A good start that needs improvements. Groups urge people to make public comment.
LANSING, MI— On Friday, the Michigan Department of Environment, Great Lakes, and Energy (EGLE) released its draft plan to achieve Gov. Whitmer’s executive action to make Michigan carbon neutral by 2050, which is necessary to address the climate crisis with the urgency science demands.
“This draft Climate Plan is a good start for our state toward a stable climate, but we it needs improvements if we are to achieve the ambitious and necessary goal for Michigan to be carbon neutral,” said Kate Madigan, Executive Director of the Michigan Climate Action Network. “This decade is a critical time to keep the climate impacts we are now seeing from getting much worse. We urge people to make public comment urging the state to strengthen this plan to ensure Michigan is on track to fully decarbonize.”
The draft plan was presented to the Council on Climate Solutions after nearly one year of Council meetings, and after the five Workgroups created and presented to the Council their recommendations for each sector.
The draft plan recommends closing all coal plants by 2035, setting a goal to reach 50% renewable electricity by 2030, and installing charging stations to support 2 million electric vehicles by 2030. The plan also follows the Biden Administration’s Justice40 Initiative, calling for at least 40% of all climate investments in the plan to go toward vulnerable communities.
Madigan said that other portions of the plan need strengthening if our state is to reach our carbon neutrality goals:
- The plan should set a goal for 100% carbon free electricity by 2035, not by 2050.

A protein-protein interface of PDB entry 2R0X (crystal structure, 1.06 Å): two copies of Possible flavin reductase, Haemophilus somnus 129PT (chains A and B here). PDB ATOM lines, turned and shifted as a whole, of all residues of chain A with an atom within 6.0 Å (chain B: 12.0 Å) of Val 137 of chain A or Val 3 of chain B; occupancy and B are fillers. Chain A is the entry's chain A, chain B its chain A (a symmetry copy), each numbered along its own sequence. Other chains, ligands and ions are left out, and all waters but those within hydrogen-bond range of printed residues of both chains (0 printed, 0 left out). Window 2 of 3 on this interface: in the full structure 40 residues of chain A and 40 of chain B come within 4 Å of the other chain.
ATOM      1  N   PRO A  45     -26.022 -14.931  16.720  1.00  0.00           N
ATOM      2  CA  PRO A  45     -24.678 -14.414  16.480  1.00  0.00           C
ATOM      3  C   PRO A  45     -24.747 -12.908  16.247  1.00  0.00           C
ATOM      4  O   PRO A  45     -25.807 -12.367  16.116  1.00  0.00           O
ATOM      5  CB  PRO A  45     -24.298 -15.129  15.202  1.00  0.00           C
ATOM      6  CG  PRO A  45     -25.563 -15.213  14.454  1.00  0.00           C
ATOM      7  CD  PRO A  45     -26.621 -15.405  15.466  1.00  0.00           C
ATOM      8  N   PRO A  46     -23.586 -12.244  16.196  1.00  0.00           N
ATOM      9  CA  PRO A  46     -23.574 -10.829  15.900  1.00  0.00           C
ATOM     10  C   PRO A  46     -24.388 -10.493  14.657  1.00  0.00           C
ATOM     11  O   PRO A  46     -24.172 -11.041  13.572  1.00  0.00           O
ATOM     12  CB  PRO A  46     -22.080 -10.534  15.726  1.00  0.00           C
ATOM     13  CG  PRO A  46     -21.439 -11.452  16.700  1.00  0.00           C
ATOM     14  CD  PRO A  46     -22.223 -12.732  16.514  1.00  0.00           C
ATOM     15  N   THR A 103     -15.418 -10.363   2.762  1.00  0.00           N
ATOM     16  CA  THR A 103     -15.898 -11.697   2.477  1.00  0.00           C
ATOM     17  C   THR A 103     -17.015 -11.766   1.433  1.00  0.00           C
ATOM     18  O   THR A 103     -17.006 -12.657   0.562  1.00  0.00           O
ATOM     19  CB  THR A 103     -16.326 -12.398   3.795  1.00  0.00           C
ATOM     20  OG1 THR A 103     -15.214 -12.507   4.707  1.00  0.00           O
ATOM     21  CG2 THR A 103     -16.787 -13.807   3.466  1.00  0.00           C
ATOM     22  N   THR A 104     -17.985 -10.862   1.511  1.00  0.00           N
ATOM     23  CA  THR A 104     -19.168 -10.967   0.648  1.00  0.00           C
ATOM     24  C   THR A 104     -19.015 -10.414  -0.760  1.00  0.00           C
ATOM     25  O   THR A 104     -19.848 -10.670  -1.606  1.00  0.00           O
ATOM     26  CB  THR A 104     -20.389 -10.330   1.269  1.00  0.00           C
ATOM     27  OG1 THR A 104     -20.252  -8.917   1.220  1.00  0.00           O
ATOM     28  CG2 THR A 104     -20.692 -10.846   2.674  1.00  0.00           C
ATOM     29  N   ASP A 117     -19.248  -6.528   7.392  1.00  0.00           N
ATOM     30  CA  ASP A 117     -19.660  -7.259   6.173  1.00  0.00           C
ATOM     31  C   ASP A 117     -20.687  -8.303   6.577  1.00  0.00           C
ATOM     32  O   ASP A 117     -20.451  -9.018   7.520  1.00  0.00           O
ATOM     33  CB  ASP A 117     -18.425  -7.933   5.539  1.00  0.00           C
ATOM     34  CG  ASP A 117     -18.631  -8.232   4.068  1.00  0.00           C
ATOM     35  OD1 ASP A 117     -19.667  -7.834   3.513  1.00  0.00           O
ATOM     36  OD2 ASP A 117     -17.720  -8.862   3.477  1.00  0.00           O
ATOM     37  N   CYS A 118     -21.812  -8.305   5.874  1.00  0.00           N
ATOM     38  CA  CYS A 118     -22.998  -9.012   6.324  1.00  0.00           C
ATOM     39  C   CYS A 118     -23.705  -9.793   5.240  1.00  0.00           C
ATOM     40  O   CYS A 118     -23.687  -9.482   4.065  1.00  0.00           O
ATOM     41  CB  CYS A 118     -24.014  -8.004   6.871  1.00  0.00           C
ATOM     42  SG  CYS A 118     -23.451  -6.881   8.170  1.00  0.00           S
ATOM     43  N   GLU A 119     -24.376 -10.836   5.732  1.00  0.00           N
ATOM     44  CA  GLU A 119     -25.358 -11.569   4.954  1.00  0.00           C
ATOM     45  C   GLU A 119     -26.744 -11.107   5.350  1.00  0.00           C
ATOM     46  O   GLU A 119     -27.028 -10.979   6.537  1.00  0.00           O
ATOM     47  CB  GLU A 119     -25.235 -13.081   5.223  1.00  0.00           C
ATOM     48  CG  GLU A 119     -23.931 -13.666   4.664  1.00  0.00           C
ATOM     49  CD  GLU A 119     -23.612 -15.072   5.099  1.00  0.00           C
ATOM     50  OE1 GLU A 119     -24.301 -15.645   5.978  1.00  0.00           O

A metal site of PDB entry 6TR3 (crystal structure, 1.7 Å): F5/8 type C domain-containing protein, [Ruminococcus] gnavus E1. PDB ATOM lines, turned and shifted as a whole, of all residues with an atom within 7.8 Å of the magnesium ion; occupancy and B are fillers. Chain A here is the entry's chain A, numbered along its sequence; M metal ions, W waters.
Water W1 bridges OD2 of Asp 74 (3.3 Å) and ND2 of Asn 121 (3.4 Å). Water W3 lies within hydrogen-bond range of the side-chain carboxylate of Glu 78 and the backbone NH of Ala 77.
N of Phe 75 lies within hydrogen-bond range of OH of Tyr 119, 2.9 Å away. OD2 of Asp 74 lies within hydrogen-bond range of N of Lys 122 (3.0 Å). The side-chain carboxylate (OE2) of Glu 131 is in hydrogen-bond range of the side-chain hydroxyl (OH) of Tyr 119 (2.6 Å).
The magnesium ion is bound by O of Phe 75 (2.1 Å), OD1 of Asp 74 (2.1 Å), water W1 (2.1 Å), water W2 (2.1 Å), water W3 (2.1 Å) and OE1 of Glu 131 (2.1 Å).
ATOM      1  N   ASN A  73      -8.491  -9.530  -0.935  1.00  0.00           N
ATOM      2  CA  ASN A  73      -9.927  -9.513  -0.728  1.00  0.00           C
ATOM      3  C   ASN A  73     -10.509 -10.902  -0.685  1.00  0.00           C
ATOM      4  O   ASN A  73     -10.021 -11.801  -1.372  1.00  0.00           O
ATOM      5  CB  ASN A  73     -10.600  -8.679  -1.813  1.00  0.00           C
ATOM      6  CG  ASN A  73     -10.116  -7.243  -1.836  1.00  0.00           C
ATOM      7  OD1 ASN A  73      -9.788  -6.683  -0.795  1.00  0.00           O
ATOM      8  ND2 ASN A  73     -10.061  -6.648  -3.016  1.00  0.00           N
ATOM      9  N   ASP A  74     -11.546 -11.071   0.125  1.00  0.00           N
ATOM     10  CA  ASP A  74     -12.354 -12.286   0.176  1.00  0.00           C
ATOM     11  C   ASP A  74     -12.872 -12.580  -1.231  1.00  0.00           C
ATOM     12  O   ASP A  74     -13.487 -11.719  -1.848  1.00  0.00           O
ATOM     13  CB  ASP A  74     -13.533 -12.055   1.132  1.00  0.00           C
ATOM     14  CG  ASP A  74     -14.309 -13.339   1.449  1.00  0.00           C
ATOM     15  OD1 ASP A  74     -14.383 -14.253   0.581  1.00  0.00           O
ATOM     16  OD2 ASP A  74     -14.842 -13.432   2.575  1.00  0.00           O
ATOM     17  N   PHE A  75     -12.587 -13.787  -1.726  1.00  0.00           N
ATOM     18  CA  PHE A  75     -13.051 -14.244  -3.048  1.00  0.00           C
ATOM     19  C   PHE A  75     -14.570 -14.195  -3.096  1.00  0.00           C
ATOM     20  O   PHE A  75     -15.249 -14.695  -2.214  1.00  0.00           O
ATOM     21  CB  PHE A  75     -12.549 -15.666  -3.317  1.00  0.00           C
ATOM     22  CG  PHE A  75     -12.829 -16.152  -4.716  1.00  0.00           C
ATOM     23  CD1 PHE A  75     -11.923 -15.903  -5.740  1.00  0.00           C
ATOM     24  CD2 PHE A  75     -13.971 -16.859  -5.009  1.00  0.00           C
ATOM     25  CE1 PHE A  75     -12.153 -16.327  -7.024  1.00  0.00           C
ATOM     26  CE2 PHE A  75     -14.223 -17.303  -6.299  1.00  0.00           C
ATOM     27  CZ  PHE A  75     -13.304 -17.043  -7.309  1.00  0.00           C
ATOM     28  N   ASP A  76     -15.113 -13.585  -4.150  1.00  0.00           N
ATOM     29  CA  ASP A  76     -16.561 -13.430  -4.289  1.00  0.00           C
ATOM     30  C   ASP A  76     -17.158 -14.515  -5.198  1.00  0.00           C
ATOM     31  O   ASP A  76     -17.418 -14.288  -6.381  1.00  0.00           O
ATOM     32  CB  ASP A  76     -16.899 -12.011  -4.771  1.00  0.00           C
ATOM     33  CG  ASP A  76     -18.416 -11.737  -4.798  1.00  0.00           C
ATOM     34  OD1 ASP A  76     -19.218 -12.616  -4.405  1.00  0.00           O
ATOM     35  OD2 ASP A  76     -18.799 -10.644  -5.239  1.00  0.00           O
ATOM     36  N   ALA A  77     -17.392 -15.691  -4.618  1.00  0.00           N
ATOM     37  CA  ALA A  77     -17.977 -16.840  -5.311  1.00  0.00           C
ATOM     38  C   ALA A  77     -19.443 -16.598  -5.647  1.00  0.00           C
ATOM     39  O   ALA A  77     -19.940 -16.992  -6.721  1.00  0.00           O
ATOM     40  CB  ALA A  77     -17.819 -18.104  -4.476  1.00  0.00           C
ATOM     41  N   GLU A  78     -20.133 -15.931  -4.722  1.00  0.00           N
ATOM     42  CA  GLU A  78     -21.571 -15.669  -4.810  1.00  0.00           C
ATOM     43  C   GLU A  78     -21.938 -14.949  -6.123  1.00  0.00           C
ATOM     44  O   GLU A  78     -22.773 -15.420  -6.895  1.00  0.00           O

- The plan should acknowledge the need to decrease how much people drive, require transportation agencies to consider climate in their planning processes, and include specific actions to improve public transit.
- The plan should include more to decarbonize our buildings, which contribute 40% of the climate pollution in our state, including stronger energy efficiency standards for gas, and a plan to transition to efficient, electric heat pumps.
“Now is the time for everyone who cares about climate change to make our voices heard and help strengthen this plan,” added Madigan. “We know EGLE is hearing from industry and others who want to water down the ambitious timelines and actions needed; and we have to make sure they are right now hearing from the people who want this plan to be bolder.”
Before finalizing the plan, EGLE will take public comment at two virtual events, one on Jan .26 at 10 a.m., and one on Feb. 6 at 6 p.m. They also will be taking comments in writing until Feb. 14. The Michigan Climate Action Network will share talking points and other information to help people make public comment on the group’s website: www.miclimateaction.org.
The Michigan Climate Action Network has already collected 402 signatures from residents calling for a stronger climate plan, adding to the 116 signatures collected by the Michigan Environmental Council.